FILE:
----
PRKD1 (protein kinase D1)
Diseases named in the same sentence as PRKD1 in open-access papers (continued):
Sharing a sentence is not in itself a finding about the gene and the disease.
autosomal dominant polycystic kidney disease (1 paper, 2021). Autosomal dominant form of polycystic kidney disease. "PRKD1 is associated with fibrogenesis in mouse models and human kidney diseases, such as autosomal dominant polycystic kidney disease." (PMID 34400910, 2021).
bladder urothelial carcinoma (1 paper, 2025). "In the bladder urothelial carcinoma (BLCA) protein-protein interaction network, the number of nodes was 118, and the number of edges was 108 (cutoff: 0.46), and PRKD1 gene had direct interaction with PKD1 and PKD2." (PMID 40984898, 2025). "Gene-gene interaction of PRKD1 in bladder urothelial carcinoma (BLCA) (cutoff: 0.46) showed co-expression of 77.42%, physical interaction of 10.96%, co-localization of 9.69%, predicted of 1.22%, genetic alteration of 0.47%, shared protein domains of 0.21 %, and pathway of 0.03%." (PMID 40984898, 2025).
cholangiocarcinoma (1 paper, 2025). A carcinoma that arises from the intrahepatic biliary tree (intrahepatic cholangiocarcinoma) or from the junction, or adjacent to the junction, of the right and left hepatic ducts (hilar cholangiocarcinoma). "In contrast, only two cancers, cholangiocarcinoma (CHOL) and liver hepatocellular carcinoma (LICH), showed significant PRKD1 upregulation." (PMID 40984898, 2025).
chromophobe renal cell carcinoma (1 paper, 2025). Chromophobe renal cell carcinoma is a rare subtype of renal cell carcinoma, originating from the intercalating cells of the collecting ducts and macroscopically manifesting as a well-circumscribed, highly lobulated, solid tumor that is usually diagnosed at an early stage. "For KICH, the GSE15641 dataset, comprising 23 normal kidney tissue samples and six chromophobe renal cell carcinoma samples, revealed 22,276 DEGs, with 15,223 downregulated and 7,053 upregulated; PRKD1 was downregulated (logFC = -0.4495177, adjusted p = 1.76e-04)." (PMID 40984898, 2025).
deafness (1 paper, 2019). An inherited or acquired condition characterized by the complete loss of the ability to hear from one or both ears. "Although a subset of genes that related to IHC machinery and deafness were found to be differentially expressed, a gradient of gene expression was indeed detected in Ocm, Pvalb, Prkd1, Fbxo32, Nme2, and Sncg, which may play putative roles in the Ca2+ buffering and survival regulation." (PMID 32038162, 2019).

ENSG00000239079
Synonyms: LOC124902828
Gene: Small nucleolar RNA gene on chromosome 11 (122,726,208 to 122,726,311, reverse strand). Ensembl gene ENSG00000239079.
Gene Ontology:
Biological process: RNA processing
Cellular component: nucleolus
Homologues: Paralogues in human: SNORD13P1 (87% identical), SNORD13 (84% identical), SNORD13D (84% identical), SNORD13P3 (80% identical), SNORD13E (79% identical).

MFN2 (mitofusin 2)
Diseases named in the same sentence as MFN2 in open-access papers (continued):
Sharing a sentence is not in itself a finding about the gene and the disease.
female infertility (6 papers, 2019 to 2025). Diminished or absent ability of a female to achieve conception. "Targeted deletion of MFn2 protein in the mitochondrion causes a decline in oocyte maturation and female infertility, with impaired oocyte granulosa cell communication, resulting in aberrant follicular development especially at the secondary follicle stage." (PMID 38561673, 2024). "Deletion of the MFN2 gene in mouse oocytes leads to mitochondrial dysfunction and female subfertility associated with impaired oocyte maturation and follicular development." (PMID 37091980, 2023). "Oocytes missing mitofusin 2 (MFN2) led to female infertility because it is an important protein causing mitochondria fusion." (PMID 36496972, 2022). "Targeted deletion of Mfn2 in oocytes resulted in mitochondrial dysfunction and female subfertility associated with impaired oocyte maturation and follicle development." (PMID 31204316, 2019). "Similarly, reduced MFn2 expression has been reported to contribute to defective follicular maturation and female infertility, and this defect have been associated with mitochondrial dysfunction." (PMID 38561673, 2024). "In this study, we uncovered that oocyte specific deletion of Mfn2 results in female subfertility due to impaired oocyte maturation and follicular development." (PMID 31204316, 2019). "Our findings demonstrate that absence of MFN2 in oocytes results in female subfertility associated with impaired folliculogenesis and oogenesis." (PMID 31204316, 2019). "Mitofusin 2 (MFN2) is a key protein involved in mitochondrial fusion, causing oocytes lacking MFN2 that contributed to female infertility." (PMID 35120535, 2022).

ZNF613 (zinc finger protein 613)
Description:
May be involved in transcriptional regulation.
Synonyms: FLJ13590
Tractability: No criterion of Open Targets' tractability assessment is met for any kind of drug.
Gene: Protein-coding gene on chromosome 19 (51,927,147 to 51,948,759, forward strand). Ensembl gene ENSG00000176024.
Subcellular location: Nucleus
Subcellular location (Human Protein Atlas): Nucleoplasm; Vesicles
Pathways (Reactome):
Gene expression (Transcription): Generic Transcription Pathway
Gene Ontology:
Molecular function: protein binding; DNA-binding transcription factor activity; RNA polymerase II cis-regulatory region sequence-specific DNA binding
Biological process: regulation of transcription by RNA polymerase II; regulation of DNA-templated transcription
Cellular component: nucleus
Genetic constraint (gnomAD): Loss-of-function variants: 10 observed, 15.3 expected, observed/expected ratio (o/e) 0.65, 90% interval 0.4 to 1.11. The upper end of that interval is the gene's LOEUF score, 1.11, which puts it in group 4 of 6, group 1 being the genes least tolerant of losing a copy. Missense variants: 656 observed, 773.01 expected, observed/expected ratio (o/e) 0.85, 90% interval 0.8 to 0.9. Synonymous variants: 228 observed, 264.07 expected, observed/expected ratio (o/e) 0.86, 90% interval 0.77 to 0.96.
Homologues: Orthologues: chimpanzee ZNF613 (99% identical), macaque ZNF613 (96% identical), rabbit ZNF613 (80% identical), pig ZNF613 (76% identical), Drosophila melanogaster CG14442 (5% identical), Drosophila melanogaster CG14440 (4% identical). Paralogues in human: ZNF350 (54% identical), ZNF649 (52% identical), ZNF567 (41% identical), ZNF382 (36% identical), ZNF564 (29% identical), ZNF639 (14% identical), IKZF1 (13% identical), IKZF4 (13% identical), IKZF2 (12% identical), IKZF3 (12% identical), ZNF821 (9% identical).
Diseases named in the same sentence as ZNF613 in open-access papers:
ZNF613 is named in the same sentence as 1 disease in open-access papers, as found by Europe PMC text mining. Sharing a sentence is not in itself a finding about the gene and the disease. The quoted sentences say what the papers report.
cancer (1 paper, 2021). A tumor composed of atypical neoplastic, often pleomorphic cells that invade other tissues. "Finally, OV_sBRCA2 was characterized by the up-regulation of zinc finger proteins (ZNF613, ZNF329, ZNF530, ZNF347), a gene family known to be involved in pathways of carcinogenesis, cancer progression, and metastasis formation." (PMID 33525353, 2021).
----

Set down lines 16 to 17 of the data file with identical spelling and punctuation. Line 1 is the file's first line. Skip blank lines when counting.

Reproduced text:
MFN2 (mitofusin 2)
Diseases named in the same sentence as MFN2 in open-access papers (continued):